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Twitter accused of hosting child pornography in India

The government is accused of trying to control social media platforms to save its dwindling popularity
Twitter accused of hosting child pornography in India
A woman shows the login page of Tooter, a social network modeled on the popular Twitter, on her mobile phone in Bangalore on Nov. 30, 2020. (Photo: Manjunath Kiran/AFP)
Published: June 30, 2021 10:41 AM GMT

A confrontation between the microblogging site Twitter and the Indian government of Prime Minister Narendra Modi is raging on multiple fronts, with the social media giant facing a new allegation of allowing child pornography on its platform.

In the latest case, Delhi police have registered a case against Twitter for allegedly displaying child pornography and sexual abuse content.

Chinmoy Biswal, spokesman for Delhi police, said its Cyber Crime Cell acted on a complaint from the National Commission for Protection of Child Rights, a federal government watchdog.

Commission officials said they found at least 31 websites on the dark web with “highly obscene content.”

Such material was also found to be available on Twitter, where many links are within the reach of users and they can obtain such material through different handles, the complaint said.

"Twitter does not report such cases to the authorities in India, which is mandatory” under Indian laws.

We have been at the forefront of responding to the evolving challenge of preventing the exploitation of children on the internet

In a statement, Twitter, however, said it has a zero-tolerance policy towards child sexual exploitation and that it has "a proactive approach in combating sexual exploitation of minors on our service.”

"We have been at the forefront of responding to the evolving challenge of preventing the exploitation of children on the internet and will continue to aggressively fight online child sexual abuse as well as invest in the technology and tools that are essential to staying ahead of this issue.”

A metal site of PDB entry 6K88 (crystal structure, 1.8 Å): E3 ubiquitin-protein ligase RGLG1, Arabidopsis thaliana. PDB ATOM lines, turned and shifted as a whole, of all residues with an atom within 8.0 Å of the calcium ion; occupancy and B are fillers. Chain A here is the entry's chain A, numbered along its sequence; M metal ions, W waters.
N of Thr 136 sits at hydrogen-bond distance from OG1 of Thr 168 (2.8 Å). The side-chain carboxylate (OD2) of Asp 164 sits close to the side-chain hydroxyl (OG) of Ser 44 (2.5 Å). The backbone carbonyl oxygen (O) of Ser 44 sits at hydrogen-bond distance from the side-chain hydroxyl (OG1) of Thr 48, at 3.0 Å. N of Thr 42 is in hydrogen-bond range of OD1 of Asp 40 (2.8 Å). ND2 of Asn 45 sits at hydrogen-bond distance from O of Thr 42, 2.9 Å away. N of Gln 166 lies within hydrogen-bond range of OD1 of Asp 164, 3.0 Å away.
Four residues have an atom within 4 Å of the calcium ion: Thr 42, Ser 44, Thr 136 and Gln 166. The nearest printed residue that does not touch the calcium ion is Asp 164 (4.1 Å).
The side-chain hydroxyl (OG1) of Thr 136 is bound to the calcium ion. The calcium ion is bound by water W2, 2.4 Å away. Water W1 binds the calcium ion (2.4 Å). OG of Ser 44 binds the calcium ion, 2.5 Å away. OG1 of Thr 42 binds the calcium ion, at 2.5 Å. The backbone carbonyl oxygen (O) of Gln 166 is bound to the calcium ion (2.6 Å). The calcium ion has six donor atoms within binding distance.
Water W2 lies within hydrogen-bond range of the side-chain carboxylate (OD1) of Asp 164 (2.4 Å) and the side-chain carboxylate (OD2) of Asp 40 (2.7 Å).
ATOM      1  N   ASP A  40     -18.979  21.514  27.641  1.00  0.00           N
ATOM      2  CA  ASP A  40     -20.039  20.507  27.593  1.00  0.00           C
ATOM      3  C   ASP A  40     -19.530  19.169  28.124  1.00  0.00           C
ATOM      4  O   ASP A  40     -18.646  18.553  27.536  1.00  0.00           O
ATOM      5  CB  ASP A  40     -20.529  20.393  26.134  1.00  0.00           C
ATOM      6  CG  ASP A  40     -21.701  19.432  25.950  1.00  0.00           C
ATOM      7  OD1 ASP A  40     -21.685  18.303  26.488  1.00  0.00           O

The pro-Hindu Bharatiya Janata Party (BJP), which runs the government in New Delhi and several Indian states, has been accusing social media platforms of spreading lies and fake news, particularly against the BJP and its leaders.

In fact, there are multiple cases now filed against Twitter in India by various BJP-led state governments.

The tussle with the government began last year when Twitter was asked to suspend certain accounts that criticized the government over a farmers’ protest in New Delhi. Twitter temporarily suspended some accounts but revived them saying there was no justification in their continued suspension, earning the government's displeasure.

The government was unhappy this year when social media including Twitter were filled with news of an administrative collapse, particularly in New Delhi in the wake of the second wave of Covid-19, which overwhelmed hospital facilities and government provisions.

The government and the BJP wanted to control social media to tackle their dwindling popularity, but social media platforms were reluctant to choke the freedom to criticize government inefficiency.

Rights groups have accused the Modi government of trying to control freedom of expression, which they say threatens to violate the democratic rights of citizens.

In one of several cases, Twitter was accused of displaying a wrong map of India which did not include the Jammu and Kashmir region, which India considers an integral part of its territory. Twitter later deleted the post that carried the wrong map.

Uttar Pradesh police under Hindu monk turned politician Yogi Adityanath issued a notice to Twitter’s India head Manish Maheshwari on June 17 to report to a local police station within seven days of receiving the notice.

A parliamentary standing committee has sought an explanation from Twitter over blocking the accounts of federal Information and Technology Minister Ravi Shankar Prasad and committee chairman Shashi Tharoor.

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